The long-running ad campaign is well known
The old advertising slogan "Guinness is good for you", is being taken quite literally in Belfast.
A health group in Short Strand has come up with a tempting new way to talk to men about their health - over a pint of the black stuff.
The scheme is being run by the East Belfast Community Health Information Project which is taking its message right into local hostelries.
Organiser PJ Jones said the idea was to bring health matters to male attention and the only place they could do that was where men gathered - in the the pub.
"Men don't seem to go to the doctors, " he said.
"So, it's giving them an incentive to take a pint and come and get a small health check.
"It will be a social event as well. We didn't want to bring in the professional look - the doctors - because men stand back from that."
Researchers in the USA have said that a pint of the black stuff a day may work as well as an aspirin to prevent heart clots that raise the risk of heart attacks.
Last November, a team from Wisconsin University tested the health-giving properties of stout against lager by giving it to dogs who had narrowed arteries.
They found that those given the Guinness had reduced clotting activity in their blood and believe that "antioxidant compounds" in the Guinness, similar to those found in certain fruits and vegetables, are responsible for the benefits.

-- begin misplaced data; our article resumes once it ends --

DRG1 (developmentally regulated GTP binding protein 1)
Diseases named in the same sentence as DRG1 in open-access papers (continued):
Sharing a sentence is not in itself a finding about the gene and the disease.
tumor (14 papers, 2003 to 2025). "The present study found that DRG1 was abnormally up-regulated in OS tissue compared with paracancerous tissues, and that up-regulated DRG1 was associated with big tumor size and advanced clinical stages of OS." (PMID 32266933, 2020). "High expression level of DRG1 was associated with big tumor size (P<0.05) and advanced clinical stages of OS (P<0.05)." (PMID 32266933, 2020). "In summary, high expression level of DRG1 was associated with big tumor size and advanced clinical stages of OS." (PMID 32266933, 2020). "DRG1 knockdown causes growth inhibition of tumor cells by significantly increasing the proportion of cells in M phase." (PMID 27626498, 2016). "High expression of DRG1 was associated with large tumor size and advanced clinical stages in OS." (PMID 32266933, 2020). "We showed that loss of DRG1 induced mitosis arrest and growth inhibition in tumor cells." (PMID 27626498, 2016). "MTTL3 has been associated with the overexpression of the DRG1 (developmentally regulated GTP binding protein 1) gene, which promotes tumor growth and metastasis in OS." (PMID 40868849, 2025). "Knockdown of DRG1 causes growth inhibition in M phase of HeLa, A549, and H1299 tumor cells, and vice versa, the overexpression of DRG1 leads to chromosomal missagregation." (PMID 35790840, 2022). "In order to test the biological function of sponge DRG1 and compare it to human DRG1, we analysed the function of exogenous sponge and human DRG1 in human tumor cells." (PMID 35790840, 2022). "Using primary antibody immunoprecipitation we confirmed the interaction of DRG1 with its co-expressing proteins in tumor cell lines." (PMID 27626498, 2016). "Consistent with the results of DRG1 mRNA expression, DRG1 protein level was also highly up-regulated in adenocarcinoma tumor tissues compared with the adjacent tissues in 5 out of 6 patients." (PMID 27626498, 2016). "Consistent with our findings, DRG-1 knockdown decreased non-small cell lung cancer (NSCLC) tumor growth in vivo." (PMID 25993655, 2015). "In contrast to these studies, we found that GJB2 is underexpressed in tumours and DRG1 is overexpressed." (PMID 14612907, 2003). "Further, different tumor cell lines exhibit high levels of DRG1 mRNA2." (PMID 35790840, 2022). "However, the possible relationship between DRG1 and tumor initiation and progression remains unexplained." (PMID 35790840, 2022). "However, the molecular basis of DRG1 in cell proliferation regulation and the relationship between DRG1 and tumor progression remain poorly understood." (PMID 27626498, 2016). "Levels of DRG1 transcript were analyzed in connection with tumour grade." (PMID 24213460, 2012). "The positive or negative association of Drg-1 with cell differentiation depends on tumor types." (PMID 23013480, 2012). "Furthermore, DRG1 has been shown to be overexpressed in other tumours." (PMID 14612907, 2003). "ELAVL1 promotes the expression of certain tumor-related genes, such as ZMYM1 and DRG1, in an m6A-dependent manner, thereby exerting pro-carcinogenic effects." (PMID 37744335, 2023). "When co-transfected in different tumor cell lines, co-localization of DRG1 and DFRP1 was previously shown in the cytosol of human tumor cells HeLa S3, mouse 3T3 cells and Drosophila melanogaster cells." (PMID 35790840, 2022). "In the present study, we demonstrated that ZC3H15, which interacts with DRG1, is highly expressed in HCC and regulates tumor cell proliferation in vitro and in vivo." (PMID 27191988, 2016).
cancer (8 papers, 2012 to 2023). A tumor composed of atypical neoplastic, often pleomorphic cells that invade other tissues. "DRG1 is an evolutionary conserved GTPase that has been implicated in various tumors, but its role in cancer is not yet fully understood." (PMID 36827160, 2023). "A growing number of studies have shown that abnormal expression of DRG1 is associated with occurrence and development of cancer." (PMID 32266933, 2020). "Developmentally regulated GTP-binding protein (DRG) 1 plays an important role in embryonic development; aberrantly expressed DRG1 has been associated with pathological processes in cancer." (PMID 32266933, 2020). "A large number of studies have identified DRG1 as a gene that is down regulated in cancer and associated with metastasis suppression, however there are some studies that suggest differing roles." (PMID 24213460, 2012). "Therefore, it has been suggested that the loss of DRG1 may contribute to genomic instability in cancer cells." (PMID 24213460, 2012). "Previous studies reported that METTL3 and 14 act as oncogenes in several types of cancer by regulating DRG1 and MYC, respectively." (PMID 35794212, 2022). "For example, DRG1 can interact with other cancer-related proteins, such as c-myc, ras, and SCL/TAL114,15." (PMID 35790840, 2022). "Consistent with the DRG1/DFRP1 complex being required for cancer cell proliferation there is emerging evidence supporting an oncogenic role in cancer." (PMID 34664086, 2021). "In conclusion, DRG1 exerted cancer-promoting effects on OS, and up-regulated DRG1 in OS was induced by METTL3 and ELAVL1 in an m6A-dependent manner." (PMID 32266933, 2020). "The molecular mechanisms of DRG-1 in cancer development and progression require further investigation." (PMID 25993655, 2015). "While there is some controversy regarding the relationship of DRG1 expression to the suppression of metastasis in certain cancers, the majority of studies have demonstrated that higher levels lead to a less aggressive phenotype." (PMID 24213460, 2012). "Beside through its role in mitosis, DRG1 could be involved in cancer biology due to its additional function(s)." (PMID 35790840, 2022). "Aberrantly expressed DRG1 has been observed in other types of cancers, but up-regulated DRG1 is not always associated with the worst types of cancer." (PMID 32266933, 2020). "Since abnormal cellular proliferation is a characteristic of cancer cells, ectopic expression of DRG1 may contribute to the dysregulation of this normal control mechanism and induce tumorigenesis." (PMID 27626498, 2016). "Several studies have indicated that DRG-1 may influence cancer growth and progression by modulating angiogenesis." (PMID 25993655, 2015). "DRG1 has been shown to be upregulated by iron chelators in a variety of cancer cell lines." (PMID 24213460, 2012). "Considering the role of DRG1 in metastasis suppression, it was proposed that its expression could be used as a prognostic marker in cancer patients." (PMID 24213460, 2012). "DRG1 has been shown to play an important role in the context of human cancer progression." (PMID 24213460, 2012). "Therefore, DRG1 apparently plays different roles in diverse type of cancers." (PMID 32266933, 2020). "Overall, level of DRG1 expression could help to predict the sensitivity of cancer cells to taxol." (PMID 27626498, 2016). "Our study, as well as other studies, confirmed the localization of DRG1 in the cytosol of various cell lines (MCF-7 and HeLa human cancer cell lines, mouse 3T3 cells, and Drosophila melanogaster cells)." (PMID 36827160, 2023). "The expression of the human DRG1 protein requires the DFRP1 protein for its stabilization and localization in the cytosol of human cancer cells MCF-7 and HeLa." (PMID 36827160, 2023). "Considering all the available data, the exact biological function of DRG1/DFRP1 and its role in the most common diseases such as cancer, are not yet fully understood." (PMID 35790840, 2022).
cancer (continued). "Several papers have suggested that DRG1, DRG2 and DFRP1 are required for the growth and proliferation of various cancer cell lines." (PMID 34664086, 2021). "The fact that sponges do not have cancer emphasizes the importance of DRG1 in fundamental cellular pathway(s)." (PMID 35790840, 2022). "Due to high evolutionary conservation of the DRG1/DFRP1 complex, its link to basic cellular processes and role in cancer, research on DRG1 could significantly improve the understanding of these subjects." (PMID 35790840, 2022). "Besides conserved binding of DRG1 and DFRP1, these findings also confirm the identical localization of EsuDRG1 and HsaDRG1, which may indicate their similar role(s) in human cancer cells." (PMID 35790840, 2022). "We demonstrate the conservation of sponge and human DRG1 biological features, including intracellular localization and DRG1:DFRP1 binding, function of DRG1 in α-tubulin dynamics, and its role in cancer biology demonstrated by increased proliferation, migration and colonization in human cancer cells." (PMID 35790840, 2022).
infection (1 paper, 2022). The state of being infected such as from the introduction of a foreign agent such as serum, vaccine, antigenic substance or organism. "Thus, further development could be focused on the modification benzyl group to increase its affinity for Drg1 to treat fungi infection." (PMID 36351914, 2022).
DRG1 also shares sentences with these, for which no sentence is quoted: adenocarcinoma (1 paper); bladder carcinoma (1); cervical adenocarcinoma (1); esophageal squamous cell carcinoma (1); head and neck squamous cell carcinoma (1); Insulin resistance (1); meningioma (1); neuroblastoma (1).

The Belfast scheme, part of a health awareness week, is a one-off idea and has never been tried in the area before.
Health checks and a pint go hand in hand in Belfast
However, there is a serious message to the fun side of the campaign which organisers are keen to highlight.
"It's usually the women that tell the men to go to the doctors," said Mr Jones.
"The simple message to men is prevention is better than detection. You need detection to get it sorted out. But if you can prevent it, it will save money on the health service."
He added: "If they (men) don't come to the surgery, we'll bring it to them."
Guinness has reportedly given the go-ahead for the east Belfast scheme.
Last year, a spokesperson for Diageo, the company that now owns the Guinness brand, told the BBC: "We never make any medical claims for our drinks."